Snap a neck for some live efx 

Well I'll be darned, shiver me timbers, yo head for the hills 
I picked a weeping willow, and a daffodil 
So back up bucko or I'll pulverize mcgruff 
'cause this little piggy gets busy and stuff 
Arrivederci, heavens to mercy, honky tonk I get swift 
I caught a snuffleufagus and smoked a boogaloo spliff 
I got the nooks, the cranies, the nitty gritty fodey-doe 
All aboard, cast away, hey where's my boogaloo? 
Oh I'm steaming, agony 
Why's everybody always picking on me 
They call me puddin' tane, and rap's my game 
You ask me again and I'll t-tell you the same 
'cause I'm the vulgar vegemintarian, so stick 'em up freeze 
So no park sausages, mom, please 
A-blitz shoots the breeze, twiddly-dee shoots his lip 
Crazy dazy shot the sheriff, yup and I shot the gift 
And that's pretty sneaky, sis oh yep 
I got my socks off, my rocks off, my nestle's cup of cocoa 
Holly hobby tried to slob me, tried to rob me silly stunt 
Diggedy-dun dun dun dun dun, dun dun 

They want efx, some live efx 
They want efx, some live efx 
They want efx, some live efx 
Snap a neck for some live efx 

Yahoo, hidee-ho yup I'm coming around the stretch 
So here fido boy, fetch, boy, fetch 
I got the rope-a-dope a slippery choker, look at me get raw 
And I'm the hickory-dickory top of morning boogoloo big jaw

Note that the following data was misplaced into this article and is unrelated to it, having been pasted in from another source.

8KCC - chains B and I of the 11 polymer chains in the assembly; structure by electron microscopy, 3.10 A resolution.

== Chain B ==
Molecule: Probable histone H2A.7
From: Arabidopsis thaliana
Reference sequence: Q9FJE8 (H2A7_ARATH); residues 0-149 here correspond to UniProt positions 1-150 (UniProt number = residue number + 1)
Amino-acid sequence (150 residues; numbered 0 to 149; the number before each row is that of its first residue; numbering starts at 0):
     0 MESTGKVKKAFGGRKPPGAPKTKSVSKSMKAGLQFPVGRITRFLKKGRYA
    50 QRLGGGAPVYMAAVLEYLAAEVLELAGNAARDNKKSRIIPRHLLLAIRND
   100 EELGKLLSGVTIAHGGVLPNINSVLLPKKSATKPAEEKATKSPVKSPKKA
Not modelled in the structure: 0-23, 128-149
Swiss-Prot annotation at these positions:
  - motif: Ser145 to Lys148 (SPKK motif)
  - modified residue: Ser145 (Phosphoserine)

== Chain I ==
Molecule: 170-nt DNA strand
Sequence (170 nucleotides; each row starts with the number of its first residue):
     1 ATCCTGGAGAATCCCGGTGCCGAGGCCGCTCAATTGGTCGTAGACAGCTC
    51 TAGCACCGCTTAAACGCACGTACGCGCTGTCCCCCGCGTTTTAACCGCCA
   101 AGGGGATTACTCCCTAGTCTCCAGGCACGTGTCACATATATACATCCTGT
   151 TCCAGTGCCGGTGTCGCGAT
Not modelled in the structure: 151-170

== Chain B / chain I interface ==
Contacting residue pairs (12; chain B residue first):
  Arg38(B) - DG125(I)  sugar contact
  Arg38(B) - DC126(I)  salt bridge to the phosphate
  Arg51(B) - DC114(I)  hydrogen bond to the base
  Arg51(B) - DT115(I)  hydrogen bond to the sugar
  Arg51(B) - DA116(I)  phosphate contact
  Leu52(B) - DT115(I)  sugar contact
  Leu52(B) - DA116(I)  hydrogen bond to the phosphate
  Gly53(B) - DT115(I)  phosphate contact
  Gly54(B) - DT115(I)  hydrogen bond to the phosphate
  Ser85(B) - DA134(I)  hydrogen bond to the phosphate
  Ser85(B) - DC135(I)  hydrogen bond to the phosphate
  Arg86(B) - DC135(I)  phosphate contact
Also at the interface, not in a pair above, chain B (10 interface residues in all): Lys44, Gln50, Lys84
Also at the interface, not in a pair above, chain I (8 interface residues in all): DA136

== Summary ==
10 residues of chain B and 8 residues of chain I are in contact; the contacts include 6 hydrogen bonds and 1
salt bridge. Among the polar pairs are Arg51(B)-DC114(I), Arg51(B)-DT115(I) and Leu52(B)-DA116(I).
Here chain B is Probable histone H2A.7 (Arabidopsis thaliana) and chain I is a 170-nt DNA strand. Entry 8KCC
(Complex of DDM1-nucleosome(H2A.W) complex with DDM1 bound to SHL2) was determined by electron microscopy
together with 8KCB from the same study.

With the yippedy zippedy winnie the pooh bad boy blue, 
Yo crazy got the gusto, what up, I swing that too 
So nincompoop give a hoot and stomp a troop without a strain 
Like roscoe b. coltrane 
I spiggedy-spark a spiff and give a twist like chubby checker 
I take my froot loops with two scoops, make it double decker 
Oh vince, the baby come to papa duke 
A babaloo, ooh, a babaloo boogedy boo 
I went from gucci to stussy, to fliggedy-flam a groupie 
To zsa zsa, to yibbedy-yabba dabba hoochie koochie 
Tally ho i-i'll take my stove top instead of potatoes, so 
Maybe I'll shoot 'em now, nope maybe I'll shoot 'em later, yep 
I used to have a dog and bingo was his name oh, so uh 
B - I - n - g - o-oh 
You do the hokey pokey and you turn yourself around, hon, so uh 
Dun dun dun dun dun, dun dun 

They want efx, some live efx 
They want efx, some live efx 
They want efx, some live efx 
Snap a neck for some live efx

Mike D and Ad-Rock on MCA

Or I should say Michael Diamond and Adam Horovitz on Adam Yauch…

Mike D:

“He had us fooled in the most beautiful way,” Michael Diamond said of Adam Yauch, his friend and fellow Beastie Boy for more than 30 years, describing the latter’s “incredible optimism” during his three-year battle with cancer. “I believed, up to last week, that Adam was somehow coming back,” Diamond confessed, in a long, frank interview after Yauch’s death on May 4th. “But I wouldn’t trade that optimism for anything,” he added quickly, sitting in the kitchen of his Brooklyn home, only six blocks from the house where Yauch grew up. “Because  the other option is no fun.”

Did Yauch always have a fighter’s spirit?
He had this tenacity and faith before he discovered Buddhism. His mom said that was already there. No matter how straight-up nuts an idea was, he had the ability to follow through on things he believed in. Like the cover of Paul’s Boutique: “A 360-degree photo? You can’t have a camera spin around.” He researched it and found one. It was an innate thing for him.

As a rapper, Yauch had a unique, raspy baritone. He sounded more like a soul singer.
Even when we were doing our first hip-hop records, when we were 19 and 20, he sounded like a gruff 40-year-old. He was the Bobby Womack of rap.